“the goddess of Beauty is stole upon the soul, and captivated us

I have been to visit her, with the charms of our retreat. Still, madam,” replied I, “and find her more however, we continued to search, and beautiful even than report had made her.” might still have continued, had we not

“And why then will you leave her ?” been interrupted by a voice, which, added the female. —"I have seen her though we could not see from whence it long enough," returned I; “I have got came, addressed us in this manner :-“If all her features by heart. Her eyes are you would find the goddess of Grace, seek still the same. Her nose is a very fine one, her not under one form, for she assumes but it is still just such a nose now as it a thousand. Ever changing under the was half an hour ago : could she throw a eye of inspection, her variety, rather than little more mind into her face, perhaps I her figure, is pleasing. In contemplating should be for wishing to have more of her her beauty, the eye glides over every

“What signifies,” replied perfection with giddy delight, and capable my female, “ whether she has a mind or of fixing nowhere, is charmed with the not? has she any occasion for a mind, so whole. She is now Contemplation with formed as she is by nature ? If she had solemn look, again Compassion with a common face, indeed, there might be humid eye; she now sparkles with joy, some reason for thinking to improve it ; soon every feature speaks distress ; her but when features are already perfect, looks at times invite our approach, at every alteration would but impair them. others repress our presumption : the godA fine face is already at the point of per- dess cannot be properly called beautiful fection, and a fine lady should endeavour under any one of these forms, but by comto keep it so: the impression it would bining them all she becomes irresistibly receive from thought would but disturb pleasing."--Adieu. its whole economy. To this speech I gave no reply, but

LETTER LXXVII. made the best of my way to the Valley of From Lien Chi Altangi to Fum Hoam, First the Graces. Here I found all those who President of the Ceremonial Academy at before had been my companions in the

Pekin in China. Region of Beauty, now upon the same The shops of London are as well furnished errand.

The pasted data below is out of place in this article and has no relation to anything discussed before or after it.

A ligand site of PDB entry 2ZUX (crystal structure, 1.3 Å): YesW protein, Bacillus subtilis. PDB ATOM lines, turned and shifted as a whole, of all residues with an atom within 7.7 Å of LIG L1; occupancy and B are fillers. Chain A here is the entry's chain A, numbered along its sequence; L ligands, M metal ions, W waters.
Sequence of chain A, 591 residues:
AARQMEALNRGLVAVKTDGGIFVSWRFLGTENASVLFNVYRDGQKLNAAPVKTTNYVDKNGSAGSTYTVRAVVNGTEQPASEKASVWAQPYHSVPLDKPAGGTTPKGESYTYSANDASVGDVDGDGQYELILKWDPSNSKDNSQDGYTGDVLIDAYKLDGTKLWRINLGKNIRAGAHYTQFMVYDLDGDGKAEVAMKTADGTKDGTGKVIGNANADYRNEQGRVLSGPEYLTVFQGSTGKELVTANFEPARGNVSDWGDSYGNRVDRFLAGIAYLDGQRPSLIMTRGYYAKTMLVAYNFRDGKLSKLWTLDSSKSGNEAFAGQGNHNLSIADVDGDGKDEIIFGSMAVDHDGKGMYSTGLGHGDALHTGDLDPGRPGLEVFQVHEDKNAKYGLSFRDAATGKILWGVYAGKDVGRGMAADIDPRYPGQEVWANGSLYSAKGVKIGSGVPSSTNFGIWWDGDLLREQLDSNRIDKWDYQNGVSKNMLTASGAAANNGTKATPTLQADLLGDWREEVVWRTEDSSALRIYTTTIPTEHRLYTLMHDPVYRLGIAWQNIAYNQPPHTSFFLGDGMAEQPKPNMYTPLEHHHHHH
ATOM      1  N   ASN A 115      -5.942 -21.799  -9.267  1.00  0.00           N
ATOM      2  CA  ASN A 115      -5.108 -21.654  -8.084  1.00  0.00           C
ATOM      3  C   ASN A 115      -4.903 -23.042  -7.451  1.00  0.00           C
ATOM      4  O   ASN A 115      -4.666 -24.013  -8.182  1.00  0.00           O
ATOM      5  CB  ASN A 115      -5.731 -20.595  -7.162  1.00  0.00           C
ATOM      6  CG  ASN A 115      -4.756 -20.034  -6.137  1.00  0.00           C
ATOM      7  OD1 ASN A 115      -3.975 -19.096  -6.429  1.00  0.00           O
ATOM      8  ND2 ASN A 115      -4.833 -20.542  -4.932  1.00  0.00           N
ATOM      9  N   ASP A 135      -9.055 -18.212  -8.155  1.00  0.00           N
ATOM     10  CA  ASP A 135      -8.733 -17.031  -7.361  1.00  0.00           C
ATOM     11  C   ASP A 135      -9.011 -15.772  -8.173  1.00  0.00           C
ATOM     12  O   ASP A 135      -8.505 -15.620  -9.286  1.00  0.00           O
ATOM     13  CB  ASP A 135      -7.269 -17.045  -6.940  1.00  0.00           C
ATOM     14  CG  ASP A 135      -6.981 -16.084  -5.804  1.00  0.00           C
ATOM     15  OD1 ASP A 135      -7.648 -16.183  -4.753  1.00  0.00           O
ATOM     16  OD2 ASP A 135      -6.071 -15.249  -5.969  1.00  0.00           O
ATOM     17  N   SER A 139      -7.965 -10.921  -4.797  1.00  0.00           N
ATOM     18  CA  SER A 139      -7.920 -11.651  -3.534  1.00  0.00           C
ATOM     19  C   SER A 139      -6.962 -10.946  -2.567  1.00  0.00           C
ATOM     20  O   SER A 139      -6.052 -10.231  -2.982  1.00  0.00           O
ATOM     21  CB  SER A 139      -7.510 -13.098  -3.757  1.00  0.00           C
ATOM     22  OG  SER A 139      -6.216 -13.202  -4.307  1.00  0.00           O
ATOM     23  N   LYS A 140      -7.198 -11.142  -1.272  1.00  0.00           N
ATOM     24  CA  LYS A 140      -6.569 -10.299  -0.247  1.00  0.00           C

as those of Pekin. Those of London As we entered the valley, the prospect have a picture hung at their door, inform. insensibly seemed to improve ; we found ing the passengers what they have to sell, everything so natural, so domestic, and as those at Pekin have a board to assure pleasing, that our minds, which before the buyer that they have no intent to were congealed in admiration, now relaxed cheat him. into gaiety and good-humour. We had I was this morning to buy silk for a designed to pay our respects to the pre- nightcap. Immediately upon entering siding goddess, but she was nowhere to the mercer's shop, the master and his be found. One of our companions two men, with wigs plastered with powder, asserted that her temple lay to the right, appeared to ask my commands. They another to the left, a third insisted that it were certainly the civillest people alive; was straight before us, and a fourth, that if I but looked, they flew to the place we had left it behind. In short, we where I cast my eye ; every motion of found everything familiar and charming, mine sent them running round the whole but could not determine where to seek for shop for my satisfaction. I informed the Grace in person.

them that I wanted what was good, and In this agreeable incertitude we passed they showed me not less than forty pieces, several hours, and though very desirous and each was better than the former, the of finding the goddess, by no means prettiest pattern in nature, and the fittest impatient of the delay. Every part of in the world for nightcaps. "My very the valley presented some minute beauty, good friend,” said I to the mercer, “you which, without offering itself, at once must not pretend to instruct me in silks ;

before me,